LOS ANGELES – New Jersey has one of the best scores in the country when it comes to homelessness among youth up to the age of 24 according to a new report by True Colors Fund.

The report “is a snapshot of some of the legal, systematic, and environmental barriers and complex challenges youth experiencing homelessness face” in the United States.

According to the report, there is an estimated 4.2 million youth and young adults that are homeless in the United States.

New Jersey is the 10th highest state in terms of their ranking system that is allocated by 61 metrics based on the state and is given a score up to 100. According to the report, the metrics encompass each individual laws and policies, systems and environments that in turn affect youth experiencing homelessness.

While New Jersey ranks rather high on the list, we only have a score of 55 – which we share with Oregon. With the highest score in the country being a measly 65 from Washington State, True Colors Fund say “the overall findings reveal that states across the country need to do more to address youth homelessness.”

The report goes on to indicate that many states, including New Jersey, lack laws that provide funding that addressed youth homelessness and comprehensive support services for youth who have run away from home and experiencing homelessness.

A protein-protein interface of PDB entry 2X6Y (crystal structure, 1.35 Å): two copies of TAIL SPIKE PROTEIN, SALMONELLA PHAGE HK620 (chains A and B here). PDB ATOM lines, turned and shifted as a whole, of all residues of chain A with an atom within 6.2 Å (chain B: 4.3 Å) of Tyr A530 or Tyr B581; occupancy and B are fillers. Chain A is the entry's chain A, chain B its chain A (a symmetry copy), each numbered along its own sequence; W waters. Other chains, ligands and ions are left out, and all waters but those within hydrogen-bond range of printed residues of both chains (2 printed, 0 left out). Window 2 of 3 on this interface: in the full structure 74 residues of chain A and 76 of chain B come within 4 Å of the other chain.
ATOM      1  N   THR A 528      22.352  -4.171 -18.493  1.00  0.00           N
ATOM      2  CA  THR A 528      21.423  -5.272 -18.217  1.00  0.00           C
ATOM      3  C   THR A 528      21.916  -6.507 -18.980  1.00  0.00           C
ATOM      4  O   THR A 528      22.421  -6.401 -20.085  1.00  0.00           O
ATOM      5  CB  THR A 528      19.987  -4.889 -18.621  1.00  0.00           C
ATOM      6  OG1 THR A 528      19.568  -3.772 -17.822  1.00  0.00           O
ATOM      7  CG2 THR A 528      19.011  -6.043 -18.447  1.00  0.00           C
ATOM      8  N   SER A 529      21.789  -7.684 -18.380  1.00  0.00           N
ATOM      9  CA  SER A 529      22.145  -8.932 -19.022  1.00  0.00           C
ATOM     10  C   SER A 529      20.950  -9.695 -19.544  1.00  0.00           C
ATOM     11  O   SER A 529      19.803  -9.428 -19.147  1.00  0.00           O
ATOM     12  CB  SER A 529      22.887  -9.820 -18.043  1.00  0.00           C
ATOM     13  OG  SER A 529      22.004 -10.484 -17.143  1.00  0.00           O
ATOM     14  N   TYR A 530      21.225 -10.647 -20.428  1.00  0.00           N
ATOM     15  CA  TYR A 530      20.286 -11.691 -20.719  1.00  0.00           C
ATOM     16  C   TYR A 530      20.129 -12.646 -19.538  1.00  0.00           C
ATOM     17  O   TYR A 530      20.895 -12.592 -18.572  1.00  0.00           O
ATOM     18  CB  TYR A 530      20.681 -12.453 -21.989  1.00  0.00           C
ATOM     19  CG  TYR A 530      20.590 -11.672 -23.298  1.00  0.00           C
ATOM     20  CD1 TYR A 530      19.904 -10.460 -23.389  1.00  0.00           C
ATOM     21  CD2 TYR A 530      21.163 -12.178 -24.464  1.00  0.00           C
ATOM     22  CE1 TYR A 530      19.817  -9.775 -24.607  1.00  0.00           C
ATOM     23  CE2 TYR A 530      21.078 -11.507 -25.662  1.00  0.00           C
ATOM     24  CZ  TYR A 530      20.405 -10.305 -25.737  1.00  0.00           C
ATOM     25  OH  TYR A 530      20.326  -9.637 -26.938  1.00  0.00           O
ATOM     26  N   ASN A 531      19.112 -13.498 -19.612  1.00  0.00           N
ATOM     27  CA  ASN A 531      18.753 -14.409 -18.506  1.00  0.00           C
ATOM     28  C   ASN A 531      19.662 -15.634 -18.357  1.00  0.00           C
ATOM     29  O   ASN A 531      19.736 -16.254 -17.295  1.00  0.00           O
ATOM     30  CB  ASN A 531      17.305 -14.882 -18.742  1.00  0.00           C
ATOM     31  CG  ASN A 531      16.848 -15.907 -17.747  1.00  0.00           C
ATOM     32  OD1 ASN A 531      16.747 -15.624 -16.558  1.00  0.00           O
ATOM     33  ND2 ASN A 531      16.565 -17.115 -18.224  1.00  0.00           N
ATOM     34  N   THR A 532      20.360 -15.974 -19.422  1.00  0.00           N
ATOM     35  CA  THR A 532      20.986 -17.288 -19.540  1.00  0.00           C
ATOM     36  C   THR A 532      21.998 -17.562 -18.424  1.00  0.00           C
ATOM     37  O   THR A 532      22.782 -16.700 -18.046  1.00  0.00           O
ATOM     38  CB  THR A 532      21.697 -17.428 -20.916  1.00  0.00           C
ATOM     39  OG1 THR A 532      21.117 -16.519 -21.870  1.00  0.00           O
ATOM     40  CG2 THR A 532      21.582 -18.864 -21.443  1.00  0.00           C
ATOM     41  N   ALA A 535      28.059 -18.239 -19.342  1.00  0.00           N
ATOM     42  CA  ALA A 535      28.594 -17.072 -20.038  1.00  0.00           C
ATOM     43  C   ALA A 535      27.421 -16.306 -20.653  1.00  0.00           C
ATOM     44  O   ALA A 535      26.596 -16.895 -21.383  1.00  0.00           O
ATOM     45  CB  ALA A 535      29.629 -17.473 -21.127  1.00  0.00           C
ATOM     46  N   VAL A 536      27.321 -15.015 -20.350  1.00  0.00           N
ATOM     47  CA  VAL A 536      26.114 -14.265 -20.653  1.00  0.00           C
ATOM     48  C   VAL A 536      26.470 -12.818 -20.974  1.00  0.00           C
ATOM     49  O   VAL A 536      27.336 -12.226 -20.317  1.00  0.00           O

New Jersey does not have a grievance process that is in compliance with federal law that allows a homeless student to dispute a decision about his or her eligibility for McKinney-Vento services, a federal law that provides federal money to homeless shelters, school enrollment, or school selection. New Jersey also does not have any regulations on services that help homeless students in their pursuit of higher education.

The report goes on to say that New Jersey generally does not have a plan to end homelessness among youth and have yet to even address the situation. With that, the state also does not have a specific strategy to combat youth homelessness for young people that identify as gay, lesbian, bisexual, transgender or questioning.

New Jersey also does not have a state agency or entity that is committed solely to focusing on the issue of youth homelessness.

So what should states do to help homeless youth and prevent it in the first place?

The report indicates “key recommendations” and they include taking specific steps to support LGBTQ youth that are disproportionately represented in the population of youth and young adults experiencing homelessness as well as banning abusive and ineffective practices, such as conversion therapy. True Colors Fund also recommends that states should enact laws that should supplement ongoing efforts to prevent and end youth and young adult homelessness.

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